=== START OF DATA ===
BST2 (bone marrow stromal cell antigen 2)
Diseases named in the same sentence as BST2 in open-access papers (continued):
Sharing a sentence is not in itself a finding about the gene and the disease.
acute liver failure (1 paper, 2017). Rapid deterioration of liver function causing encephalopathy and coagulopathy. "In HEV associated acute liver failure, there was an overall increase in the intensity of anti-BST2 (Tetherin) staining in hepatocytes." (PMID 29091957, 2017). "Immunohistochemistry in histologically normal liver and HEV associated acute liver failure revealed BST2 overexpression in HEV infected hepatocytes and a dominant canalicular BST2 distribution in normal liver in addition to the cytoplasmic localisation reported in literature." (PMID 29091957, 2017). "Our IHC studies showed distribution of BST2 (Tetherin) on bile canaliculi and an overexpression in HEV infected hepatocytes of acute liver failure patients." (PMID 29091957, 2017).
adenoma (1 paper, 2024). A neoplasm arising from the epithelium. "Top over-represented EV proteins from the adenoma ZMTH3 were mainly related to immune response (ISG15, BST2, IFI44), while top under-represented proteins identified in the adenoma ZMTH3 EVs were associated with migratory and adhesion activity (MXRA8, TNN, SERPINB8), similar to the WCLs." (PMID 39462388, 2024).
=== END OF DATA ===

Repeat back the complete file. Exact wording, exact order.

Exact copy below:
BST2 (bone marrow stromal cell antigen 2)
Diseases named in the same sentence as BST2 in open-access papers (continued):
Sharing a sentence is not in itself a finding about the gene and the disease.
acute liver failure (1 paper, 2017). Rapid deterioration of liver function causing encephalopathy and coagulopathy. "In HEV associated acute liver failure, there was an overall increase in the intensity of anti-BST2 (Tetherin) staining in hepatocytes." (PMID 29091957, 2017). "Immunohistochemistry in histologically normal liver and HEV associated acute liver failure revealed BST2 overexpression in HEV infected hepatocytes and a dominant canalicular BST2 distribution in normal liver in addition to the cytoplasmic localisation reported in literature." (PMID 29091957, 2017). "Our IHC studies showed distribution of BST2 (Tetherin) on bile canaliculi and an overexpression in HEV infected hepatocytes of acute liver failure patients." (PMID 29091957, 2017).
adenoma (1 paper, 2024). A neoplasm arising from the epithelium. "Top over-represented EV proteins from the adenoma ZMTH3 were mainly related to immune response (ISG15, BST2, IFI44), while top under-represented proteins identified in the adenoma ZMTH3 EVs were associated with migratory and adhesion activity (MXRA8, TNN, SERPINB8), similar to the WCLs." (PMID 39462388, 2024).